By Mayra Cruz
News stories can be deepened through data, said speakers in the "Using data journalism to investigate the news" panel.
“News happens fast,” Arizona Daily Star Rob O’Dell reporter said.
From tracking crime to finance, incorporating data in journalism goes beyond daily reporting and anecdotal information.
Adding visualizations, numbers and maps allow the public to understand a story better.
Mortgage meltdowns in Arizona led O’Dell to look through data and map the areas where most of the foreclosed homes were being auctioned.
O’Dell also mentioned the shooting of Congresswoman Gabrielle Giffords in 2011, in which the Arizona Daily Star produced maps and graphics when publishing the story.
“Even if it’s breaking news, it can be advanced with data,” he said.
Thomas Hargrove of the Scripps Howard News Service conducted a series by looking through the FBI’s Uniform Crime Reports through unsolved homicides and found victims of serial killers.
Hargrove, along with then-University of Missouri graduate student Liz Lucas, designed an algorithm through SPSS to sift and cluster data to find patterns of victims that were possibly tied and led law enforcement to investigate cold case files.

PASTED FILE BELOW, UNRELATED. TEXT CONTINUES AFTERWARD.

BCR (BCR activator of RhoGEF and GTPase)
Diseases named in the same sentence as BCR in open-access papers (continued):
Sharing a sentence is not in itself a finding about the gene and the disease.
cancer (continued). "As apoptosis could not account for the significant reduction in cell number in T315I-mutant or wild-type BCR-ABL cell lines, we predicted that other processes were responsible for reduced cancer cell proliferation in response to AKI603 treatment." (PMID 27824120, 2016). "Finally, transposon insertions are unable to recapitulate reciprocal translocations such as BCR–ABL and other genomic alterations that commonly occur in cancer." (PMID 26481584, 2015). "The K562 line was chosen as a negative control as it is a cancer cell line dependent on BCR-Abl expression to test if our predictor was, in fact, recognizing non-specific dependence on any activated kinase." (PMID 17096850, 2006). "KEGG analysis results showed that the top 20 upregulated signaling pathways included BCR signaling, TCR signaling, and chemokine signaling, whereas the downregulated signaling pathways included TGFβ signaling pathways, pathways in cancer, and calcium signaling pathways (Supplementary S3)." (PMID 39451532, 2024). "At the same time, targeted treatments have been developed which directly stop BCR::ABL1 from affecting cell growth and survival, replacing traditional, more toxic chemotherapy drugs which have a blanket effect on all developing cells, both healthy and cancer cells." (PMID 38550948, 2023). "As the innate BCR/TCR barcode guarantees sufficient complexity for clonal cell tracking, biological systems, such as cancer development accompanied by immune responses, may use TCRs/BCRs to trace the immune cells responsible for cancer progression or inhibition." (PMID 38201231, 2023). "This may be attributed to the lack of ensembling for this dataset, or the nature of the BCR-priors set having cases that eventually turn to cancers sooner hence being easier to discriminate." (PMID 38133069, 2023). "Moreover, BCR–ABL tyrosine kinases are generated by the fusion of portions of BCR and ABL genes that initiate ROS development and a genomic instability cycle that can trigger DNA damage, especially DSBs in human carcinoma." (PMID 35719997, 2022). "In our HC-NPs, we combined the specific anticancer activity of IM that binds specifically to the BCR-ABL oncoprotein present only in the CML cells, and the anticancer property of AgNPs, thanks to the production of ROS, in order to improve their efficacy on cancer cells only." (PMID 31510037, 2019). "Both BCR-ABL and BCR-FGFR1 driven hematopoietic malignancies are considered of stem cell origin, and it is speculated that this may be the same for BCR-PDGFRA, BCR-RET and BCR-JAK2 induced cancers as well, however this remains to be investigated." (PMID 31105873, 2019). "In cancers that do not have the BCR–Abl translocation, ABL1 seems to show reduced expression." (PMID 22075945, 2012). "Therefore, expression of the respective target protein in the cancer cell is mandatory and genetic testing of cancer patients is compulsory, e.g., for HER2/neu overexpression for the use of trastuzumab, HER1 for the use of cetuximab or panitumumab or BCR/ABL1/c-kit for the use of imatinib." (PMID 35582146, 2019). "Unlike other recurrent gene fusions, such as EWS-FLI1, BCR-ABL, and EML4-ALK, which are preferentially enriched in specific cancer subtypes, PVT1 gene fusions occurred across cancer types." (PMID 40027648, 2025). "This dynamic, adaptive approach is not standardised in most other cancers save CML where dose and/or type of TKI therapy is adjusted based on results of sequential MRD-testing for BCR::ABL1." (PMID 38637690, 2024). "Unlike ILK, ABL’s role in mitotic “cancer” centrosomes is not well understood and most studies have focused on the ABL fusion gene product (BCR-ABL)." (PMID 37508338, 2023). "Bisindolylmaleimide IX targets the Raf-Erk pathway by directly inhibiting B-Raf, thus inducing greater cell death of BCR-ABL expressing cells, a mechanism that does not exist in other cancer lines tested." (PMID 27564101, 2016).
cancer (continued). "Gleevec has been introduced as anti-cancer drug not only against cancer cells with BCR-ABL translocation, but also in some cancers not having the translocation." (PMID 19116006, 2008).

Kevin Bersett of the Belleville News-Democrat said that digging beyond the anecdotal story to ask questions and find patterns in overdose deaths. Most of the overdose deaths were not caused by illegal drugs but by the abuse of prescription medication, the BND found.
“It drove home the point: this is in your community,” Bersett said.
Mayra Cruz is a graduate student at the University of Missouri School of Journalism.
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